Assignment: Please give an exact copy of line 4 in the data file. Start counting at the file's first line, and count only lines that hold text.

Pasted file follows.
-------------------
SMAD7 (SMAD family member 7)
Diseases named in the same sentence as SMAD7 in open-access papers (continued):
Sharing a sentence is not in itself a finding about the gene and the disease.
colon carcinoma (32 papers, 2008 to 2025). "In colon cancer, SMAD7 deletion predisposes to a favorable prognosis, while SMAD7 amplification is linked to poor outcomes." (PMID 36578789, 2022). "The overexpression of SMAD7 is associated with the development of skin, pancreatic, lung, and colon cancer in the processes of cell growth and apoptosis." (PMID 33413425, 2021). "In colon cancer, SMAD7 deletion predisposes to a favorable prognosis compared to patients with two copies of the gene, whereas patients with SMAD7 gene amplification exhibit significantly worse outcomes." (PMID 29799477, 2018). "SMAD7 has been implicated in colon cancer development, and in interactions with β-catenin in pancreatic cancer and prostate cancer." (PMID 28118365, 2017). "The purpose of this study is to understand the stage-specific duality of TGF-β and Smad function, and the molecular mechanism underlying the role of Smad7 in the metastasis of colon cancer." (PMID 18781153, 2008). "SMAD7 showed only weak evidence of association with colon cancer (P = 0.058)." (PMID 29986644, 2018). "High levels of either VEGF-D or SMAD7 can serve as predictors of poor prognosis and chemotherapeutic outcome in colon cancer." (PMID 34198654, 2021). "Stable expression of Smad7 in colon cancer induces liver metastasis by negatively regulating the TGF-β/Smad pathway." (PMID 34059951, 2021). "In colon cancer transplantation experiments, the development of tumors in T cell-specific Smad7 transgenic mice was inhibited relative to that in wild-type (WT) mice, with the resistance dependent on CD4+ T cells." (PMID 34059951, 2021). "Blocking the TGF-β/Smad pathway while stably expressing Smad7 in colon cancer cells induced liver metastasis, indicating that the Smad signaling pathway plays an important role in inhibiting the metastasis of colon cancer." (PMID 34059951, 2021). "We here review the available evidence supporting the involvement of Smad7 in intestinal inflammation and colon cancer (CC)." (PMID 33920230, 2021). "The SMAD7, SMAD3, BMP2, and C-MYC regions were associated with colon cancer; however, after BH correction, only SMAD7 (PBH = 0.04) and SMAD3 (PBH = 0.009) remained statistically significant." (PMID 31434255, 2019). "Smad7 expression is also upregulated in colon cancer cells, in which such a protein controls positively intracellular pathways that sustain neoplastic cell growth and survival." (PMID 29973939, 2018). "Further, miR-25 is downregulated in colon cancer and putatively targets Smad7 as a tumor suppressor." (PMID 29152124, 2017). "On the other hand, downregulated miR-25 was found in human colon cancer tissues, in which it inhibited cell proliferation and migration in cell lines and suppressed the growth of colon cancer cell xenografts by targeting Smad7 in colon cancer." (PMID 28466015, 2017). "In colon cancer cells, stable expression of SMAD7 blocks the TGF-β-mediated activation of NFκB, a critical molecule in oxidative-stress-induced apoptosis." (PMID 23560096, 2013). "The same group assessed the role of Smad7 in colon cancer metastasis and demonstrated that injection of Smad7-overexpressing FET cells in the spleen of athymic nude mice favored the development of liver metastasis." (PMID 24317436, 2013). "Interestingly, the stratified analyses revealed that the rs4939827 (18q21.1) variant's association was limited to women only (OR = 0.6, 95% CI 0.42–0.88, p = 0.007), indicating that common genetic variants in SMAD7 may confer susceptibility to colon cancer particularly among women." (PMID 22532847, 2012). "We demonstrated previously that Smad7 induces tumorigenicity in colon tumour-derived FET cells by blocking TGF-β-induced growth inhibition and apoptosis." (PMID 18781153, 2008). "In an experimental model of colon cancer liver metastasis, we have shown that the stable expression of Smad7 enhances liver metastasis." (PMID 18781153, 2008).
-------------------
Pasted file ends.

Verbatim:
colon carcinoma (32 papers, 2008 to 2025). "In colon cancer, SMAD7 deletion predisposes to a favorable prognosis, while SMAD7 amplification is linked to poor outcomes." (PMID 36578789, 2022). "The overexpression of SMAD7 is associated with the development of skin, pancreatic, lung, and colon cancer in the processes of cell growth and apoptosis." (PMID 33413425, 2021). "In colon cancer, SMAD7 deletion predisposes to a favorable prognosis compared to patients with two copies of the gene, whereas patients with SMAD7 gene amplification exhibit significantly worse outcomes." (PMID 29799477, 2018). "SMAD7 has been implicated in colon cancer development, and in interactions with β-catenin in pancreatic cancer and prostate cancer." (PMID 28118365, 2017). "The purpose of this study is to understand the stage-specific duality of TGF-β and Smad function, and the molecular mechanism underlying the role of Smad7 in the metastasis of colon cancer." (PMID 18781153, 2008). "SMAD7 showed only weak evidence of association with colon cancer (P = 0.058)." (PMID 29986644, 2018). "High levels of either VEGF-D or SMAD7 can serve as predictors of poor prognosis and chemotherapeutic outcome in colon cancer." (PMID 34198654, 2021). "Stable expression of Smad7 in colon cancer induces liver metastasis by negatively regulating the TGF-β/Smad pathway." (PMID 34059951, 2021). "In colon cancer transplantation experiments, the development of tumors in T cell-specific Smad7 transgenic mice was inhibited relative to that in wild-type (WT) mice, with the resistance dependent on CD4+ T cells." (PMID 34059951, 2021). "Blocking the TGF-β/Smad pathway while stably expressing Smad7 in colon cancer cells induced liver metastasis, indicating that the Smad signaling pathway plays an important role in inhibiting the metastasis of colon cancer." (PMID 34059951, 2021). "We here review the available evidence supporting the involvement of Smad7 in intestinal inflammation and colon cancer (CC)." (PMID 33920230, 2021). "The SMAD7, SMAD3, BMP2, and C-MYC regions were associated with colon cancer; however, after BH correction, only SMAD7 (PBH = 0.04) and SMAD3 (PBH = 0.009) remained statistically significant." (PMID 31434255, 2019). "Smad7 expression is also upregulated in colon cancer cells, in which such a protein controls positively intracellular pathways that sustain neoplastic cell growth and survival." (PMID 29973939, 2018). "Further, miR-25 is downregulated in colon cancer and putatively targets Smad7 as a tumor suppressor." (PMID 29152124, 2017). "On the other hand, downregulated miR-25 was found in human colon cancer tissues, in which it inhibited cell proliferation and migration in cell lines and suppressed the growth of colon cancer cell xenografts by targeting Smad7 in colon cancer." (PMID 28466015, 2017). "In colon cancer cells, stable expression of SMAD7 blocks the TGF-β-mediated activation of NFκB, a critical molecule in oxidative-stress-induced apoptosis." (PMID 23560096, 2013). "The same group assessed the role of Smad7 in colon cancer metastasis and demonstrated that injection of Smad7-overexpressing FET cells in the spleen of athymic nude mice favored the development of liver metastasis." (PMID 24317436, 2013). "Interestingly, the stratified analyses revealed that the rs4939827 (18q21.1) variant's association was limited to women only (OR = 0.6, 95% CI 0.42–0.88, p = 0.007), indicating that common genetic variants in SMAD7 may confer susceptibility to colon cancer particularly among women." (PMID 22532847, 2012). "We demonstrated previously that Smad7 induces tumorigenicity in colon tumour-derived FET cells by blocking TGF-β-induced growth inhibition and apoptosis." (PMID 18781153, 2008). "In an experimental model of colon cancer liver metastasis, we have shown that the stable expression of Smad7 enhances liver metastasis." (PMID 18781153, 2008).